Last week Tsai Ing-wen was sworn in as the first female President of Taiwan. She is single and an alumni of London School of Economics [LSE] and Cornell University.*In an opinion piece by Wang Weixing that was published in the International Herald; a Xinhua run newspaper, the author suggested that:
[Tsai Ing-wen] as a single female politician, she does not have the emotional burden of love of family or children. So her political style and strategy tend to be emotional, personalized and extreme. Wang further suggested that when the Chinese leadership deals with President Tsai ‘we should bear in mind important factors such as her experience, personality and mind-set’ [emphasis added].*A spokesman for the Taiwanese President declined comment.
*Nevertheless, there was such outrage expressed by ordinary Chinese citizens on Weibo, the Chinese equivalent of Twitter, that the authorities were forced to withdraw the offensive article.*Oddly, there is no female member serving on the elite seven members Standing Committee of the Politburo that actually governs China. There are only two female members on the 25 member Politburo. In the Central Committee, the number of female members has actually fallen from 7.6 per cent in 1969 to 4.9 per cent at present. Of the 31 provincial governors there is only one female governor.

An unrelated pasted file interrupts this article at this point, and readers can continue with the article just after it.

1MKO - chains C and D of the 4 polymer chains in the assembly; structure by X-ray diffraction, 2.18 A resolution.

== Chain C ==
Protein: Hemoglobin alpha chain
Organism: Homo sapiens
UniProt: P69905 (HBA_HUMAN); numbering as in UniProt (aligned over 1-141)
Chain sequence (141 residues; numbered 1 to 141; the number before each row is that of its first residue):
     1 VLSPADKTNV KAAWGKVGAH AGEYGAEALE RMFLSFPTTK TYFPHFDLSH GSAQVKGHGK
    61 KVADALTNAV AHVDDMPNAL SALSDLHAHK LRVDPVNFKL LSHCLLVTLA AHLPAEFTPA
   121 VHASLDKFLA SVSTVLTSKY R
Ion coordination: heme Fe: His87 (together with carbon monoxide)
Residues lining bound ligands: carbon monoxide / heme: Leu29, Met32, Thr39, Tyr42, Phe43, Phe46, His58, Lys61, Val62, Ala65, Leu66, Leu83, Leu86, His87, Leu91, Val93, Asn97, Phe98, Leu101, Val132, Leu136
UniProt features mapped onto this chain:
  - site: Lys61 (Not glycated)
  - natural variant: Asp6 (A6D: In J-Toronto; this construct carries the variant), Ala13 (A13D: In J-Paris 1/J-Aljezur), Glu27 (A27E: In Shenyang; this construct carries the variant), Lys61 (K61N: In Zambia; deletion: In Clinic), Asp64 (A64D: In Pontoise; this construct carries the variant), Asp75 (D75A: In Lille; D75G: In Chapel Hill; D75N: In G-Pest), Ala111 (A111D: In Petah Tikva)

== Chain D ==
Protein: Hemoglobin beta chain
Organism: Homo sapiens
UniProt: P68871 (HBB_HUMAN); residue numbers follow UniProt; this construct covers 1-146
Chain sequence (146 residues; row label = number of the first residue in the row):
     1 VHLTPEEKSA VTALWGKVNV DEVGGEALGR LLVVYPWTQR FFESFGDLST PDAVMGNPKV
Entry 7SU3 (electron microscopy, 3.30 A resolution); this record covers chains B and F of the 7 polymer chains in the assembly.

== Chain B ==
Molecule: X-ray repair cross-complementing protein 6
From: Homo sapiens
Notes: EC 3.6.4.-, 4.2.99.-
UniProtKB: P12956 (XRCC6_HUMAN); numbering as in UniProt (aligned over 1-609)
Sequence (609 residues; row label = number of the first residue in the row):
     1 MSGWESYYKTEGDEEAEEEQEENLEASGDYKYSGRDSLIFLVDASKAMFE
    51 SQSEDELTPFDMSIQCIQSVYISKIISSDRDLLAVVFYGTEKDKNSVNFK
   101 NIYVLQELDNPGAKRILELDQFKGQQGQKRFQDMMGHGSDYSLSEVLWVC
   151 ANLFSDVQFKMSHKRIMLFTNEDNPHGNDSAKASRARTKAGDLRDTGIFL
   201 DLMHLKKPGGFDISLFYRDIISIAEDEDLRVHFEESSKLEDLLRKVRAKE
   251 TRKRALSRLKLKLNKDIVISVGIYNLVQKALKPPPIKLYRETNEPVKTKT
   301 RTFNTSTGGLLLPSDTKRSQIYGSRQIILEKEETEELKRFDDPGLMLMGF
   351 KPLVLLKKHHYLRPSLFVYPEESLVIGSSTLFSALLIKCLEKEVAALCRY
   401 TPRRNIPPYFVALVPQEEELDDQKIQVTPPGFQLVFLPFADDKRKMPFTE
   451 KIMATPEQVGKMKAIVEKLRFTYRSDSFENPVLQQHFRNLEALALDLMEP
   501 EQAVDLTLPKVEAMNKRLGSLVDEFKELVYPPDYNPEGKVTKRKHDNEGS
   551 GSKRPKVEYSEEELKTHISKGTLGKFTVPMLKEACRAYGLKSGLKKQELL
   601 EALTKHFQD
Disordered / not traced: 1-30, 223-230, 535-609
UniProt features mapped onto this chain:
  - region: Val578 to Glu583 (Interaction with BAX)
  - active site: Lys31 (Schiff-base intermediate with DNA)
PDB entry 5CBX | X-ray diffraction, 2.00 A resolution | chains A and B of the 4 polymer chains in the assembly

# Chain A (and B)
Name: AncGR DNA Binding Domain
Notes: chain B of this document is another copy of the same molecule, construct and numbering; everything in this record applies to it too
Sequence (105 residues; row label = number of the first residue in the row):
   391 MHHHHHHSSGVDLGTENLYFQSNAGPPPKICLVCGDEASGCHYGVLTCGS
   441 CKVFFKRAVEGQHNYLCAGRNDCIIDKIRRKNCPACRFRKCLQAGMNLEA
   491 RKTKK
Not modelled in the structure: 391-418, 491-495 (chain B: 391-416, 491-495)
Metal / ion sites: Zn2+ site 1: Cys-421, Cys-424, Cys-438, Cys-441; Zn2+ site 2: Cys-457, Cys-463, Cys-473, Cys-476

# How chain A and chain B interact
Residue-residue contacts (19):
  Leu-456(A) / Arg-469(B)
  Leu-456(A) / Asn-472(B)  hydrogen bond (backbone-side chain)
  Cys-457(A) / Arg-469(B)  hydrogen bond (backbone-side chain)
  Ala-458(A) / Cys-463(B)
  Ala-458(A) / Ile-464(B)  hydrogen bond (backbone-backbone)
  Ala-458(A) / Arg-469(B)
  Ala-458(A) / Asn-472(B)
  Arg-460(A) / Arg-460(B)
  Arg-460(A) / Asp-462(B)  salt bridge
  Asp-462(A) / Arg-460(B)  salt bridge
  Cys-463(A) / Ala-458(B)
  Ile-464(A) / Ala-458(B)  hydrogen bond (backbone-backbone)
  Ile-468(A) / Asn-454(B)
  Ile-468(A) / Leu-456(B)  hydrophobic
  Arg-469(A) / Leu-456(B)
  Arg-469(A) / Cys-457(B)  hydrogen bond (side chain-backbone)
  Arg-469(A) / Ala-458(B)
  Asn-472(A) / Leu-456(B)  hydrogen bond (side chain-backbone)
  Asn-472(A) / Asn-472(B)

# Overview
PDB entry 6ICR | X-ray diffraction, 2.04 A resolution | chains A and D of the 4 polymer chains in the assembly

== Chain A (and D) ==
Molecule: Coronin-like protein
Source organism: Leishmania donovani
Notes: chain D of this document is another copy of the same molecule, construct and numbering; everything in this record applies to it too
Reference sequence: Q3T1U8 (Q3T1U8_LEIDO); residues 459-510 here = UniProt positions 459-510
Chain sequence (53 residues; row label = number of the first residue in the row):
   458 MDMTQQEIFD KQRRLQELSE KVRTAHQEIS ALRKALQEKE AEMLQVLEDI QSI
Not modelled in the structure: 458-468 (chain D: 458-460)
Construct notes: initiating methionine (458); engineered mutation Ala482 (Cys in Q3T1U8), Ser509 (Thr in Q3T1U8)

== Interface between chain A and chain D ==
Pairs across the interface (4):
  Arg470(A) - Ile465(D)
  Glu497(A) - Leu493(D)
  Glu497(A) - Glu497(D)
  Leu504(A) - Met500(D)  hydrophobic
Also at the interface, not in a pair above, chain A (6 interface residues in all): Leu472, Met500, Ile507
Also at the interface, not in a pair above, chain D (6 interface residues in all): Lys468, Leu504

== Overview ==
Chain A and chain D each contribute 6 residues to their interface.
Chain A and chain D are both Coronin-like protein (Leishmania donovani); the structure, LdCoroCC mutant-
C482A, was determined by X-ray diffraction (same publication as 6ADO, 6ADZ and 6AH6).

* The Chinese authorities also disallowed celebrations to mark the 20th anniversary of the UN’s Fourth Conference on Women held earlier at Beijing in 1995.* The above attitude contrasts sharply with what President Xi Jinping told the UN last year that:
We must build-up women’s capacity of playing their part in society and the economy and involve women in the higher levels of decision making and support them in being leaders in political, business and academic fields.*Thus it would appear the male chauvinism is alive and well in China.